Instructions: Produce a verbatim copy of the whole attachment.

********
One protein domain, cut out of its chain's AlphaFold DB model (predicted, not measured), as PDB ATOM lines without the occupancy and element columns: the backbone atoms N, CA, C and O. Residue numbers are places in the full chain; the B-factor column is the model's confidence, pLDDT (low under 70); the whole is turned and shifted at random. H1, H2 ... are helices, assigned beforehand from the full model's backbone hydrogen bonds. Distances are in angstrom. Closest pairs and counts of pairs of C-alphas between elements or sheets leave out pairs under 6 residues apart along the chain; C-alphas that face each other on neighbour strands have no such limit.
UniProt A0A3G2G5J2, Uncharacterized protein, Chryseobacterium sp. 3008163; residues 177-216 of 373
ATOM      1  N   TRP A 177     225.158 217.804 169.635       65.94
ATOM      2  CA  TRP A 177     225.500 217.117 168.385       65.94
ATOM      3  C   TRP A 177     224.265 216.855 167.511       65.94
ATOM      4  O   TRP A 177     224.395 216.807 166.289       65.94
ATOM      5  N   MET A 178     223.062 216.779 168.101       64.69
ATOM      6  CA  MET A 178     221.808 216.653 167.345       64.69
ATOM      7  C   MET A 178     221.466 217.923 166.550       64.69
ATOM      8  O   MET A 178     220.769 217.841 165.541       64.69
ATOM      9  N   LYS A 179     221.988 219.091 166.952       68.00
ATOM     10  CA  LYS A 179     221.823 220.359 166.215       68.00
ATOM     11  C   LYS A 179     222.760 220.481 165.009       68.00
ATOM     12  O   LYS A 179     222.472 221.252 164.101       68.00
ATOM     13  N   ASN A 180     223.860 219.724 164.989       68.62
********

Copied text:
One protein domain, cut out of its chain's AlphaFold DB model (predicted, not measured), as PDB ATOM lines without the occupancy and element columns: the backbone atoms N, CA, C and O. Residue numbers are places in the full chain; the B-factor column is the model's confidence, pLDDT (low under 70); the whole is turned and shifted at random. H1, H2 ... are helices, assigned beforehand from the full model's backbone hydrogen bonds. Distances are in angstrom. Closest pairs and counts of pairs of C-alphas between elements or sheets leave out pairs under 6 residues apart along the chain; C-alphas that face each other on neighbour strands have no such limit.
UniProt A0A3G2G5J2, Uncharacterized protein, Chryseobacterium sp. 3008163; residues 177-216 of 373
ATOM      1  N   TRP A 177     225.158 217.804 169.635       65.94
ATOM      2  CA  TRP A 177     225.500 217.117 168.385       65.94
ATOM      3  C   TRP A 177     224.265 216.855 167.511       65.94
ATOM      4  O   TRP A 177     224.395 216.807 166.289       65.94
ATOM      5  N   MET A 178     223.062 216.779 168.101       64.69
ATOM      6  CA  MET A 178     221.808 216.653 167.345       64.69
ATOM      7  C   MET A 178     221.466 217.923 166.550       64.69
ATOM      8  O   MET A 178     220.769 217.841 165.541       64.69
ATOM      9  N   LYS A 179     221.988 219.091 166.952       68.00
ATOM     10  CA  LYS A 179     221.823 220.359 166.215       68.00
ATOM     11  C   LYS A 179     222.760 220.481 165.009       68.00
ATOM     12  O   LYS A 179     222.472 221.252 164.101       68.00
ATOM     13  N   ASN A 180     223.860 219.724 164.989       68.62